That picture says it all, right?  Well, not quite.  As the story goes the creature was first discovered in the Baltic Sea in 1433.  It was presented to the King of Poland who was so fascinated by it that he decided to keep it instead of releasing it back into the water.  It was described as having a fin that looked like a clergyman's cloak and a head that was humanoid and shaped like a bishop's mitre. A group of actual bishops were granted an audience with the strange creature who apparently made gestures to them that it wanted to go back to the sea.  The bishops convinced the king to let it go and when it was put back in the water, it made the sign of the cross and then swam down into the depths.

Of course, then it made its way to the Amazon River, terrorized Julie Adams and company and spawned two sequels.  Somewhere along the way, it must have lost its faith but who could blame him?  It was Julie Adams, for crying out loud!

4.  There was no air tank in the Gill Man costume.

For the original film, Ricou Browning (who played the Gill Man in all of the underwater scenes) had to hold his breath, sometimes for up to four minutes.  The director wanted the creature to look real and since the monster had gills, he thought that having bubbles escape the costume would ruin the effect.  Lucky for him, Browning was a professional swimmer and diver.  In fact, Browning had never aspired to be an actor.  He was a behind the scenes guy and went on to do some fantastic directing work including all of the underwater battle scenes in the James Bond classic Thunderball.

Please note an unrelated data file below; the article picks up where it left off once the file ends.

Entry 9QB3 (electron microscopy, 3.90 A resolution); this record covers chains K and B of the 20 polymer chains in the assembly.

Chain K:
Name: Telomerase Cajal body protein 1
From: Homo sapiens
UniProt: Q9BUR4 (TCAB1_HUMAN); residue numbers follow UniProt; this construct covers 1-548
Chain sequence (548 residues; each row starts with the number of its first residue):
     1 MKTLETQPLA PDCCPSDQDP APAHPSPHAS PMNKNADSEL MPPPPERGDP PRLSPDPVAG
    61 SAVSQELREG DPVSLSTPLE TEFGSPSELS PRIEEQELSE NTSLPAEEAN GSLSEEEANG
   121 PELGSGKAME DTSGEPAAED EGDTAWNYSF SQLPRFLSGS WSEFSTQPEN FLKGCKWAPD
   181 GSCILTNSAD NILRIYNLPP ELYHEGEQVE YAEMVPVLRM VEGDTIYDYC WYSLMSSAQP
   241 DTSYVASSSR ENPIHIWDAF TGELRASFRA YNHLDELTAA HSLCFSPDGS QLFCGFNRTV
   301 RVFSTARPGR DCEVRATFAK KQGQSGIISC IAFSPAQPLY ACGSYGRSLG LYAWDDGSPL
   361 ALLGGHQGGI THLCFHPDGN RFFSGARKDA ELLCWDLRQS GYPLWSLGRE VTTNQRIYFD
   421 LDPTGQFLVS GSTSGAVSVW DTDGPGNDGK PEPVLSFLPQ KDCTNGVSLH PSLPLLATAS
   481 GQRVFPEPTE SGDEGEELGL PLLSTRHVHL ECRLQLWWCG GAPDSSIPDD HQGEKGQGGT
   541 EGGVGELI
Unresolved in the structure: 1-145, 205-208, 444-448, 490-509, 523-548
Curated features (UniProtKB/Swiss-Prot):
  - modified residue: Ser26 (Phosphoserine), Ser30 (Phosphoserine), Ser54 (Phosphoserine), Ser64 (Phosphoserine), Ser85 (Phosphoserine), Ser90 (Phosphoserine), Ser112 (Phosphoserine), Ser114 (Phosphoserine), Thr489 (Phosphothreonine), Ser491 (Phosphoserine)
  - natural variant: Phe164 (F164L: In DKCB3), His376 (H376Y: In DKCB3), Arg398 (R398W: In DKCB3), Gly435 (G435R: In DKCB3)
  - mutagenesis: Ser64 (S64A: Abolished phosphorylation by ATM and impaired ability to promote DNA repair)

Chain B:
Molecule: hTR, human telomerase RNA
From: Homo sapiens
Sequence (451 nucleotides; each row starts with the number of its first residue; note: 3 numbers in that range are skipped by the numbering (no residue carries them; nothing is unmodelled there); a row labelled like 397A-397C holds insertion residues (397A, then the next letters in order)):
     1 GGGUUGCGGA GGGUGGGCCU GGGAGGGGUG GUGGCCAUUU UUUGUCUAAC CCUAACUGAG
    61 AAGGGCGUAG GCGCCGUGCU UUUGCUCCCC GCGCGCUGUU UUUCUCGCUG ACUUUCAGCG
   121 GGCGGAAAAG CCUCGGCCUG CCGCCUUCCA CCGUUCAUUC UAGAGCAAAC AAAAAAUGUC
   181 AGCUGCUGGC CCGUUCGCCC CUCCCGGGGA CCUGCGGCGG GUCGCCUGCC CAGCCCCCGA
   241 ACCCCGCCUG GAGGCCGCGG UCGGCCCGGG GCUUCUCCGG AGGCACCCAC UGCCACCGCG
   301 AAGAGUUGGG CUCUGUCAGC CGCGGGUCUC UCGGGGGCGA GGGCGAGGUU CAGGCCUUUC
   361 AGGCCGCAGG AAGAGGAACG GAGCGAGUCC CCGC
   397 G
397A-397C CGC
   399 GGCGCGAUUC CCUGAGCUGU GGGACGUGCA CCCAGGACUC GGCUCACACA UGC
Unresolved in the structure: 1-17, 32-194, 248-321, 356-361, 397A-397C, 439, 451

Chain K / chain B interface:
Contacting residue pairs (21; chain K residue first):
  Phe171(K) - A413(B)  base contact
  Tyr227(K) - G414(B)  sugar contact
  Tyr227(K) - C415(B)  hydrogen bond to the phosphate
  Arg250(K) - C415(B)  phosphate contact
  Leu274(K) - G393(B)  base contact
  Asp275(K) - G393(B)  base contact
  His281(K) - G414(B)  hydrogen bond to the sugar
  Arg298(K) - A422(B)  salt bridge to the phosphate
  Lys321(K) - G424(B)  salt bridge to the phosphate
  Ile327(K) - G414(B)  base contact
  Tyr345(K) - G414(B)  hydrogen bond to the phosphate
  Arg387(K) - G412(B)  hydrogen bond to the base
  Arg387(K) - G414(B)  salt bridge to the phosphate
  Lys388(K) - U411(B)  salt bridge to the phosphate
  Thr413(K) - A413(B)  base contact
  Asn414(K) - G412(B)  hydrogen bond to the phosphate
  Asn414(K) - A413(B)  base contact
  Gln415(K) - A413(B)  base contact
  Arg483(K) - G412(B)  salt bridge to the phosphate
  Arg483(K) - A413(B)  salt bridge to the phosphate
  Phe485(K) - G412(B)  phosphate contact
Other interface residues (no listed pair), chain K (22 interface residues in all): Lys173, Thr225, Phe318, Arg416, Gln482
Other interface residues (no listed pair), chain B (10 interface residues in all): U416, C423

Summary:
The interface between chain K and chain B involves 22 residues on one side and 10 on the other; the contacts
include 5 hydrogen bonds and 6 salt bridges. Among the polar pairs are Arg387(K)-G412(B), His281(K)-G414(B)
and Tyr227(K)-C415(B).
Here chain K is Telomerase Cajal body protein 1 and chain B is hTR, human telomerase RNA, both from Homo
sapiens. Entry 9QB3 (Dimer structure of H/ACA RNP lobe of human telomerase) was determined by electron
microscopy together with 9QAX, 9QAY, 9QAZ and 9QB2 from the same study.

5.  There really is a Creature From The Black Lagoon!

The picture above isn't it though supposedly it looks similar.  Actually, it's an amphibious fossil that was discovered by Jennifer Clack at the East Kirkton Quarry near Edinburgh.  Clack named it eucritta melanolimnetes which literally translates into "creature from the black lagoon".  It existed during the Visean epoch of the Carboniferous period of Scotland. Clack noted that the fossil was discovered in what was once a 'fetid swamp', so the name fit perfectly.

And there you have it.  Five fun facts about The Creature From The Black Lagoon that will get you absolutely nowhere in life.  However it did distract you from doing work, so at least that's something, right?

Thanks for reading!

Oh, and hey!  If you're a horror fan and are looking for a good read, why not check out my book The Wash available exclusively on Amazon!



Lisanne Harrington said...

I need to rewatch this movie. It's been a long time.

One of my favorites is Plan 9 From Outer Space, with its hokey space ship. So bad, it's good!

Lon Chaney in The Phantom of the Opera is pretty creepy. But my cup of tea is more the Hammer films, with Vincent Price, Peter Cushing and Christopher Lee. Think The Creeping Flesh...

Cary said...

I love the Hammer films also. I especially like the Hammer Frankenstein films. Frankenstein Must Be Destroyed is my favorite. Peter Cushing is such a complete bastard in that movie. He's fantastic.

And Plan 9! We literally watched that two nights ago. It's a family favorite.